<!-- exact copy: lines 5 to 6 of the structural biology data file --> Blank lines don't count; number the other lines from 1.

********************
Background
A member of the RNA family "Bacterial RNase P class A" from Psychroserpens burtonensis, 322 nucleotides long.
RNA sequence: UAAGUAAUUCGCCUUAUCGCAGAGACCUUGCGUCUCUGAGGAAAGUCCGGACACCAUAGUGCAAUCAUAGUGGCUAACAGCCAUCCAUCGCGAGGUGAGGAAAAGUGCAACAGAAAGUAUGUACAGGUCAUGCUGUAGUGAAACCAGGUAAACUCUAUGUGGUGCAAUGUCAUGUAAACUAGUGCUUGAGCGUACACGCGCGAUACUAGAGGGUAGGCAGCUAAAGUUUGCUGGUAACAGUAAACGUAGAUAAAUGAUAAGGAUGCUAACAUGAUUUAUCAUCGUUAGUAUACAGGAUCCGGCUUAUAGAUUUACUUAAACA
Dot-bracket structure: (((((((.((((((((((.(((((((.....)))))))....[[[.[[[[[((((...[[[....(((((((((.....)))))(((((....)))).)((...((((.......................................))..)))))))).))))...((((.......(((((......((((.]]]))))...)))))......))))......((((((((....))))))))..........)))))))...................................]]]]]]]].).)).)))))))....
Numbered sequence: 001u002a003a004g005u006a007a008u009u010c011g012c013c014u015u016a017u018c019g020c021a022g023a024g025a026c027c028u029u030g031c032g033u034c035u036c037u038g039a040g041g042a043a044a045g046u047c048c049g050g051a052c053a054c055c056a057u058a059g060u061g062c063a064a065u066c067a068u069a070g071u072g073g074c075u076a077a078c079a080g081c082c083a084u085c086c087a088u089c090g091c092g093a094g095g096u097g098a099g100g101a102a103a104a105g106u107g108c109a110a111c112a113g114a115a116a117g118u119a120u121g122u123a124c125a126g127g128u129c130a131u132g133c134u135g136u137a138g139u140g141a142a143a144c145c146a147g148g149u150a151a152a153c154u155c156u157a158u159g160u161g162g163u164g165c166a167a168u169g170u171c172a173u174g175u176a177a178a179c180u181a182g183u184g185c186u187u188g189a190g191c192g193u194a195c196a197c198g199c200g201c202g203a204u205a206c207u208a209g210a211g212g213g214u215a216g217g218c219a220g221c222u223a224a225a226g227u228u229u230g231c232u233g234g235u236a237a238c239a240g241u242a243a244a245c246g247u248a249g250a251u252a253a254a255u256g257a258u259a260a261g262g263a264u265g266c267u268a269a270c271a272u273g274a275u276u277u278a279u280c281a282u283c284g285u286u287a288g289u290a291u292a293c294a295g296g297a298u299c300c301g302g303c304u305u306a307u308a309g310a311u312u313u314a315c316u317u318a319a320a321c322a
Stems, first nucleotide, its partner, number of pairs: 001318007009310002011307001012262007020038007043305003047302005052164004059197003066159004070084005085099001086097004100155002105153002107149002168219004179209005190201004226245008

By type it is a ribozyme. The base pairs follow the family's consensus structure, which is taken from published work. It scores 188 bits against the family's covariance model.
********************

Numbered sequence: 001u002a003a004g005u006a007a008u009u010c011g012c013c014u015u016a017u018c019g020c021a022g023a024g025a026c027c028u029u030g031c032g033u034c035u036c037u038g039a040g041g042a043a044a045g046u047c048c049g050g051a052c053a054c055c056a057u058a059g060u061g062c063a064a065u066c067a068u069a070g071u072g073g074c075u076a077a078c079a080g081c082c083a084u085c086c087a088u089c090g091c092g093a094g095g096u097g098a099g100g101a102a103a104a105g106u107g108c109a110a111c112a113g114a115a116a117g118u119a120u121g122u123a124c125a126g127g128u129c130a131u132g133c134u135g136u137a138g139u140g141a142a143a144c145c146a147g148g149u150a151a152a153c154u155c156u157a158u159g160u161g162g163u164g165c166a167a168u169g170u171c172a173u174g175u176a177a178a179c180u181a182g183u184g185c186u187u188g189a190g191c192g193u194a195c196a197c198g199c200g201c202g203a204u205a206c207u208a209g210a211g212g213g214u215a216g217g218c219a220g221c222u223a224a225a226g227u228u229u230g231c232u233g234g235u236a237a238c239a240g241u242a243a244a245c246g247u248a249g250a251u252a253a254a255u256g257a258u259a260a261g262g263a264u265g266c267u268a269a270c271a272u273g274a275u276u277u278a279u280c281a282u283c284g285u286u287a288g289u290a291u292a293c294a295g296g297a298u299c300c301g302g303c304u305u306a307u308a309g310a311u312u313u314a315c316u317u318a319a320a321c322a
Stems, first nucleotide, its partner, number of pairs: 001318007009310002011307001012262007020038007043305003047302005052164004059197003066159004070084005085099001086097004100155002105153002107149002168219004179209005190201004226245008